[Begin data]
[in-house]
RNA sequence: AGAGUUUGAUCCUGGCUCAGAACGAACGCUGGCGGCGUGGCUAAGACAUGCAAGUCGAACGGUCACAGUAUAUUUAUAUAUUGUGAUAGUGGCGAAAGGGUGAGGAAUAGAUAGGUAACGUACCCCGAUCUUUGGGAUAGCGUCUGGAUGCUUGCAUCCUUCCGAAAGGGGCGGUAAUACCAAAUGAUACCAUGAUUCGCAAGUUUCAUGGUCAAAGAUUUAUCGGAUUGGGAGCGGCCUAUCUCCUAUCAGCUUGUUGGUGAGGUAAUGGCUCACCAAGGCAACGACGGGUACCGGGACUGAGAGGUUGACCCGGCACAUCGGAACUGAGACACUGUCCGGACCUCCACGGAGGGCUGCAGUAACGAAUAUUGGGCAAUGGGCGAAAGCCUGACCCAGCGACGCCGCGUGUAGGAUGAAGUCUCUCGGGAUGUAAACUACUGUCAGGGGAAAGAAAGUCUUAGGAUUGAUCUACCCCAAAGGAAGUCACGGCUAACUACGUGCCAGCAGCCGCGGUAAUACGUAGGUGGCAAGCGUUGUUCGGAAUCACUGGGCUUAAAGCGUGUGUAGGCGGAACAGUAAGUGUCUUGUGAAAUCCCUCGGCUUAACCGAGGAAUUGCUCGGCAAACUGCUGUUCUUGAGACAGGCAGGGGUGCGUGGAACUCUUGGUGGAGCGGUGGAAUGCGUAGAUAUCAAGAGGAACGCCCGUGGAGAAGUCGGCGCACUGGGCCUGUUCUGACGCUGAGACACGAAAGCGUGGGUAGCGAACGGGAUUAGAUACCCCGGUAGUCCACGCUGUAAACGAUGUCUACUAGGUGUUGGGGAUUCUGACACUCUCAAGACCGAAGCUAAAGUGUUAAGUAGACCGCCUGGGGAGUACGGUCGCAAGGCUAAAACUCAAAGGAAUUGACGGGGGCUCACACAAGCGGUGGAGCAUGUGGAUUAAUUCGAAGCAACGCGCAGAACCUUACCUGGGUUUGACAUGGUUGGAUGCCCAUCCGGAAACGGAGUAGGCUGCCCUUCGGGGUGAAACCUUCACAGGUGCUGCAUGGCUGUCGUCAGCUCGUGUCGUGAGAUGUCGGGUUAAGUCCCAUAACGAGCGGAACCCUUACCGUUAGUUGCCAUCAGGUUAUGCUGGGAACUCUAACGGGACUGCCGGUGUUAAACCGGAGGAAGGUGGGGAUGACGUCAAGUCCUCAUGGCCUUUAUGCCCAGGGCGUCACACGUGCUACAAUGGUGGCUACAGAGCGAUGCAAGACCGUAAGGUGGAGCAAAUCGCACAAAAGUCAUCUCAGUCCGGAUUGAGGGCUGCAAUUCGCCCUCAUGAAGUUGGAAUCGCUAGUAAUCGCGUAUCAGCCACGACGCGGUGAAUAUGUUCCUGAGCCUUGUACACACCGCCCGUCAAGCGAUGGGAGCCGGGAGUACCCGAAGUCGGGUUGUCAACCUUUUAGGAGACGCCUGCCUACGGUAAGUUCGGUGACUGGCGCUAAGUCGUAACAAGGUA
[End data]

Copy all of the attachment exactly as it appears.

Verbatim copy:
[in-house]
RNA sequence: AGAGUUUGAUCCUGGCUCAGAACGAACGCUGGCGGCGUGGCUAAGACAUGCAAGUCGAACGGUCACAGUAUAUUUAUAUAUUGUGAUAGUGGCGAAAGGGUGAGGAAUAGAUAGGUAACGUACCCCGAUCUUUGGGAUAGCGUCUGGAUGCUUGCAUCCUUCCGAAAGGGGCGGUAAUACCAAAUGAUACCAUGAUUCGCAAGUUUCAUGGUCAAAGAUUUAUCGGAUUGGGAGCGGCCUAUCUCCUAUCAGCUUGUUGGUGAGGUAAUGGCUCACCAAGGCAACGACGGGUACCGGGACUGAGAGGUUGACCCGGCACAUCGGAACUGAGACACUGUCCGGACCUCCACGGAGGGCUGCAGUAACGAAUAUUGGGCAAUGGGCGAAAGCCUGACCCAGCGACGCCGCGUGUAGGAUGAAGUCUCUCGGGAUGUAAACUACUGUCAGGGGAAAGAAAGUCUUAGGAUUGAUCUACCCCAAAGGAAGUCACGGCUAACUACGUGCCAGCAGCCGCGGUAAUACGUAGGUGGCAAGCGUUGUUCGGAAUCACUGGGCUUAAAGCGUGUGUAGGCGGAACAGUAAGUGUCUUGUGAAAUCCCUCGGCUUAACCGAGGAAUUGCUCGGCAAACUGCUGUUCUUGAGACAGGCAGGGGUGCGUGGAACUCUUGGUGGAGCGGUGGAAUGCGUAGAUAUCAAGAGGAACGCCCGUGGAGAAGUCGGCGCACUGGGCCUGUUCUGACGCUGAGACACGAAAGCGUGGGUAGCGAACGGGAUUAGAUACCCCGGUAGUCCACGCUGUAAACGAUGUCUACUAGGUGUUGGGGAUUCUGACACUCUCAAGACCGAAGCUAAAGUGUUAAGUAGACCGCCUGGGGAGUACGGUCGCAAGGCUAAAACUCAAAGGAAUUGACGGGGGCUCACACAAGCGGUGGAGCAUGUGGAUUAAUUCGAAGCAACGCGCAGAACCUUACCUGGGUUUGACAUGGUUGGAUGCCCAUCCGGAAACGGAGUAGGCUGCCCUUCGGGGUGAAACCUUCACAGGUGCUGCAUGGCUGUCGUCAGCUCGUGUCGUGAGAUGUCGGGUUAAGUCCCAUAACGAGCGGAACCCUUACCGUUAGUUGCCAUCAGGUUAUGCUGGGAACUCUAACGGGACUGCCGGUGUUAAACCGGAGGAAGGUGGGGAUGACGUCAAGUCCUCAUGGCCUUUAUGCCCAGGGCGUCACACGUGCUACAAUGGUGGCUACAGAGCGAUGCAAGACCGUAAGGUGGAGCAAAUCGCACAAAAGUCAUCUCAGUCCGGAUUGAGGGCUGCAAUUCGCCCUCAUGAAGUUGGAAUCGCUAGUAAUCGCGUAUCAGCCACGACGCGGUGAAUAUGUUCCUGAGCCUUGUACACACCGCCCGUCAAGCGAUGGGAGCCGGGAGUACCCGAAGUCGGGUUGUCAACCUUUUAGGAGACGCCUGCCUACGGUAAGUUCGGUGACUGGCGCUAAGUCGUAACAAGGUA